CV Tips

If you are looking for an international job or internship with companies that are located around the world, then these advices on writing an excellent CV are definitely interesting for you!

Common mistakes

At the beginning of writing a CV you could meet some difficulties, such as:

Understanding what the CV is for!

Actually in writing a CV you are doing an effort to make the companies call you. Since the companies are looking out for a number of people who can provide the skills they need to help move their companies along, it would be very expensive to interview all the applicants.

What is interesting for the recruiter?

Some students write CVs that are simple lists of activities, because everbody does it this way. A simple list of activities however does not give the recruiter real information about us. Take this as a great opportunity to share your real skills with the recruiter, recruiters are not necessarily interested in a history of your work experience.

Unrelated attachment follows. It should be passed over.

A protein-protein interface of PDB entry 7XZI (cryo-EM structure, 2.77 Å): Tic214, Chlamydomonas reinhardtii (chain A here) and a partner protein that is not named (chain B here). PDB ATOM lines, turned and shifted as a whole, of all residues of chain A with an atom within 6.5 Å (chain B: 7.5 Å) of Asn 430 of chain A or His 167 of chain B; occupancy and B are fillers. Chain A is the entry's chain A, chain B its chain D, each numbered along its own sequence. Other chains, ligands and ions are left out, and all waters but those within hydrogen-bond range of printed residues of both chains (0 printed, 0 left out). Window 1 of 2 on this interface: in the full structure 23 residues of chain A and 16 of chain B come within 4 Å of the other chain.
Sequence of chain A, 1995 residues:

What are other typical difficulties?
  • The feeling that you have little experience to show in the field you are applying for. Do not be afraid of this feeling, because this is the main feeling that you should have. It is also important to keep in mind that experience does not necessarily come from working, but also from other activities that could have taken place in your life. 
  • The dislike of being judged on so little information (keep in mind the "one page rule").  Therefore it is important to take your time to decide what (not) to put on your CV. Always ask yourself the quesiton: what is the relevance for the recruiter?
  • The difficulty of showing what you are worth. You should recognize your own worth and learning to express it in ways that others understand. 
  • The trouble of getting employers to understand what you mean. Analyze yourself thoroughly: what we have done and how can we relate it to recruiter's value system? Think about what (added) values could be important for the recruiter, and try to communicate it in a clear and structured way.
  • The trouble of communicating internationally. When applying to global companies, talk in universal terms.

Preparation on writing the CV

Find out about the job